I have often asked myself when is the right time to stand up and not take any more crap from someone! Of course I am usually asking myself this when I am right smack dab in a situation that demands this decision, i.e. in the middle of taking a lot of crap from someone. (I’m laughing as I write this because it’s just so darn true!) I mean, I’m not sure this is something you can necessarily plan for as these types of situations tend to vary and catch you off guard. Also, I don’t think we want to be the kind of person who has made a purposeful decision to always resolve this situation in the same way. You are probably kind of a jerk if you have made up your mind to always stand your ground, never left someone walk all over you, and always be ready to put someone in their place. It sounds nice in theory to be self-confident, strong and assertive, but it can’t always be the right response.
I truly don’t find myself in these situations often, especially as I have gotten older, more mindful and weeded out wild card acquaintances over the years. But it’s almost worse that they are more sporadic because they catch me WAY off guard! In the past I have not be able to clearly articulate the way I am feeling in the moment so usually I end up listening to the person’s whole spiel and then going home to obsess over it for quite awhile. This time is for crying, being angry and saying many sentences that begin with Ugh I should’ve said_____ & ______& _______ etc. You probably have observed from your own experiences that the person you choose to tell this story to is very important, as other people are very quick to tell you how you should’ve handled the situation.
So tonight I’m asking myself, and you, when to fight and when to fly? How do we know when to stand our ground and when to walk away?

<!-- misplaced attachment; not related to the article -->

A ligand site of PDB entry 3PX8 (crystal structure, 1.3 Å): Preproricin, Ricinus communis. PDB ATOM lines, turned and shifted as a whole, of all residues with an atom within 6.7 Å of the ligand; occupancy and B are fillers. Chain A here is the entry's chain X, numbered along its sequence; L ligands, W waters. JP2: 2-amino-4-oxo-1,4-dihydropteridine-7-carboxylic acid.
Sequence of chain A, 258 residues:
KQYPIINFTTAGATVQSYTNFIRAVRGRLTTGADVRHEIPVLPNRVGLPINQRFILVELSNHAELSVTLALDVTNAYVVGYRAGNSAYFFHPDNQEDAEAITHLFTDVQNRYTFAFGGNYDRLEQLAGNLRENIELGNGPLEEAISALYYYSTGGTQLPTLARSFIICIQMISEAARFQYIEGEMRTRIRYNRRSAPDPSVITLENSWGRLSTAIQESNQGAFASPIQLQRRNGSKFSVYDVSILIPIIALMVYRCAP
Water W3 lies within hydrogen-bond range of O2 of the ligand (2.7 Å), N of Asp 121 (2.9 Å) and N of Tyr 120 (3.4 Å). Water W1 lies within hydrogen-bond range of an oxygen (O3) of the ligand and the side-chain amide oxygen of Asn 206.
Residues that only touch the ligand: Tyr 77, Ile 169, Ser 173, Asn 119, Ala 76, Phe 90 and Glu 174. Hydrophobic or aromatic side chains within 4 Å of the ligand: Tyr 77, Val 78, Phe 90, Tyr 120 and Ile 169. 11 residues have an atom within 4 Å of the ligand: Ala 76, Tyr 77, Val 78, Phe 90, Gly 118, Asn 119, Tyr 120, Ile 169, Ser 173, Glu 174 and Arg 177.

As I am analyzing this from my own most recent experience I know there is no right answer. So where do we go from there? I’d say with staying fully present in the moment. (Let me state that this is assuming you are having a discussion with a rational person–even if they are having a lot of emotions, they are still rational. ALWAYS REMEMBER: YOU CANNOT RATIONALIZE WITH AN IRRATIONAL PERSON. This leads to you feeling hurt and frustration and is a big ole waste of energy. If the person is irrational, kindly make your exit.)
Now we begin to really hear what this person has to say. We give them our attention and listen intently. See if you can continue to breathe and keep your heart rate calm as you formulate your response. If needed, ask for a moment for you to better articulate how you’d like to respond. Remain focused on the situation at hand and refocus your mind every time emotions and related stories or scenarios try to butt in. KEEP BREATHING. You will get sad or angry if you begin to hold your breath. Notice the other person’s breathing and if possible remind them of the same thing.
If you are able to stay with your breath and process what you are hearing, perhaps you can respond in a kind way to the truth that you have available to you now. This is how this situation is all relative. We are only privy to our own truth that we posses at the time and that is why we must make the best choice available to us in the moment. How many times have you thought back to something you believed whole-heartedly just a few years ago but now that you’ve become more educated on the subject, you are mortified that you stood up for such a thing! Being raised a Baptist and being from the South I have believed all kinds of stuff like being gay is a sin and that you can get healthy things at McDonald’s. And many more things that would make me hang my head in shame now, but at the time, with my limited education on the subjects, I spoke my truth.